Ukraine presidency: deal ending crisis to be inked

Ukraine presidency: deal ending crisis to be inked

KIEV, Ukraine (AP) — Ukraine's presidency said Friday that it has negotiated a deal intended to end battles between police & protesters that have killed scores & injured hundreds, yet European mediators involved in the talks wouldn't confirm a breakthrough.

Yanukovych's office said that the government & the opposition have agreed to sign the deal at noon local time (1000 GMT). It gave no details.

Yanukovych & the opposition are locked in a battle over the identity of Ukraine, a nation of 46 million that has divided loyalties between Russia & the West. Several regions in the west of the country are in open revolt against the central government, while many in eastern Ukraine back the president & favor strong ties with Russia, their former Soviet ruler.

p>The demonstrators, who have camped for three months on Kiev's Independence Square, known as the Maidan, are demanding Yanukovych's resignation & early elections. The president, who triggered the protests by aborting a pact with the European Union in favor of close ties with Russia, has made some concessions, yet has refused to step down.

The report of a deal followed the worst violence yet in the confrontation between the government & protesters.

Protesters advanced on police lines in the heart of the Ukrainian capital on Thursday, prompting government snipers to shoot back & kill scores of people in the country's deadliest day since the breakup of the Soviet Union a quarter-century ago.

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View on Independence Square, the epicenter of the country's current unrest, Kiev, Ukraine, Thurs …

Dr. Oleh Musiy, the medical coordinator for the protesters, said at least 70 protesters were killed Thursday & over 500 were wounded. The Interior Ministry said three policemen were killed & 28 suffered gunshot wounds.

A statement on the website of the Health Ministry said 77 people had been killed between Tuesday morning, when the violence began, & Friday morning. The statement said 577 people had been wounded & 369 hospitalized.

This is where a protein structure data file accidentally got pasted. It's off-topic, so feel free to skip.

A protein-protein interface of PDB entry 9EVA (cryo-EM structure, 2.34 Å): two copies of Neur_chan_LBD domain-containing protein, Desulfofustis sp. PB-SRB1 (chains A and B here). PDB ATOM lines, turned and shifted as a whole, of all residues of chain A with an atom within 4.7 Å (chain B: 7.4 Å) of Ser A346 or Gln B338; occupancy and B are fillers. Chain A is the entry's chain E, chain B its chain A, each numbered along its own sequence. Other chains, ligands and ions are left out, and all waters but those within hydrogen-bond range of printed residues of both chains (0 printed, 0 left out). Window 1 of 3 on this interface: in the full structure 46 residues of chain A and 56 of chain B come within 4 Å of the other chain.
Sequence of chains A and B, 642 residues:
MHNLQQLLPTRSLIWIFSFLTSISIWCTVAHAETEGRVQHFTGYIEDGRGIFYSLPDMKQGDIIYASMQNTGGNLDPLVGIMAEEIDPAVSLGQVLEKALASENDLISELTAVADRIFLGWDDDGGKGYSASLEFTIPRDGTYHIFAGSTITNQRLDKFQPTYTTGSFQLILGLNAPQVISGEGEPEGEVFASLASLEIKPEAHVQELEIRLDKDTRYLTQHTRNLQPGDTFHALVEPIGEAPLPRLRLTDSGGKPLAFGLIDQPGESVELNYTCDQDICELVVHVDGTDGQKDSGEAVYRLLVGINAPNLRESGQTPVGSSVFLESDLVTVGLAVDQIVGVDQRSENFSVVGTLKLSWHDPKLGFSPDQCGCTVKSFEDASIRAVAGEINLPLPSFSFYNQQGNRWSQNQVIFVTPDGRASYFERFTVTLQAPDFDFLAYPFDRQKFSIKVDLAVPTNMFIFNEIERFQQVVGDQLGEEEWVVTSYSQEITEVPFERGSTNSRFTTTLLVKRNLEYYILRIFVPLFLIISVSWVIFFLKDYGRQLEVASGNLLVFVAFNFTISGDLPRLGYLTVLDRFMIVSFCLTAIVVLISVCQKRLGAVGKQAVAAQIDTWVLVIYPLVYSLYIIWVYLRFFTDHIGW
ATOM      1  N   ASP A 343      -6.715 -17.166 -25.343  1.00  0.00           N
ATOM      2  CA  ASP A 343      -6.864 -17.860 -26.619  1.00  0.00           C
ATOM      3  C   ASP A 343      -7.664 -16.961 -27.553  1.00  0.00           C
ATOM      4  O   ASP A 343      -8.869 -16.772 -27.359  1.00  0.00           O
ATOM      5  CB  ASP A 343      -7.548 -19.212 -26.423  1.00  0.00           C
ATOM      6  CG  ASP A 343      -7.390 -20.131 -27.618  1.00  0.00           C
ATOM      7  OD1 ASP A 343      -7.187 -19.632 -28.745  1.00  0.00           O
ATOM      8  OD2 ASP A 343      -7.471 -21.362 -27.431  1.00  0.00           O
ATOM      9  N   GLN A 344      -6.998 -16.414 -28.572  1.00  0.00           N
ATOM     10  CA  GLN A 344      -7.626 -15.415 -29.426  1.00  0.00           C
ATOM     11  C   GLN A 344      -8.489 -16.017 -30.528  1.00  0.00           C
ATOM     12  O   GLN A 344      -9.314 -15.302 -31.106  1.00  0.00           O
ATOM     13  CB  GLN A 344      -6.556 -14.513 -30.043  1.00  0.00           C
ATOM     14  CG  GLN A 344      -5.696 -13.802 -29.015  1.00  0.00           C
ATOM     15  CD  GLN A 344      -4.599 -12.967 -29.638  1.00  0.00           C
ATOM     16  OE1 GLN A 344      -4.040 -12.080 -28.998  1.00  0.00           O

There was no way to immediately verify any of the death tolls.

European diplomats, who were involved in the talks between Yanukovych & the opposition that went on for hours Thursday & continued into the night, urged caution & said they could not confirm an accord had been reached.

A German official in Kiev said the talks were continuing. A French official said it may be too early to call it an accord. Both spoke on condition of anonymity because they were not authorized to be publicly named according to government policy.

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An activist carries a tire at the burning barricades close to Independence Square, the epicenter of  …

French Foreign Minister Laurent Fabius, who was involved in the talks along with his German & Polish counterparts, said on Europe-1 radio Friday that "as long as things are not effectively completed, we must remain very prudent."

"The opposition wants to consult a certain number of its supporters, which is understandable," he said. "We discussed all subjects during these negotiations. It was done in an extremely difficult atmosphere, because there were dozens of dead & the country is on the verge of civil war."

A lull in fighting appeared to hold on Friday morning, as several thousand protesters milled around the Maidan, & volunteers walked freely to the protest camps to donate food & other packages.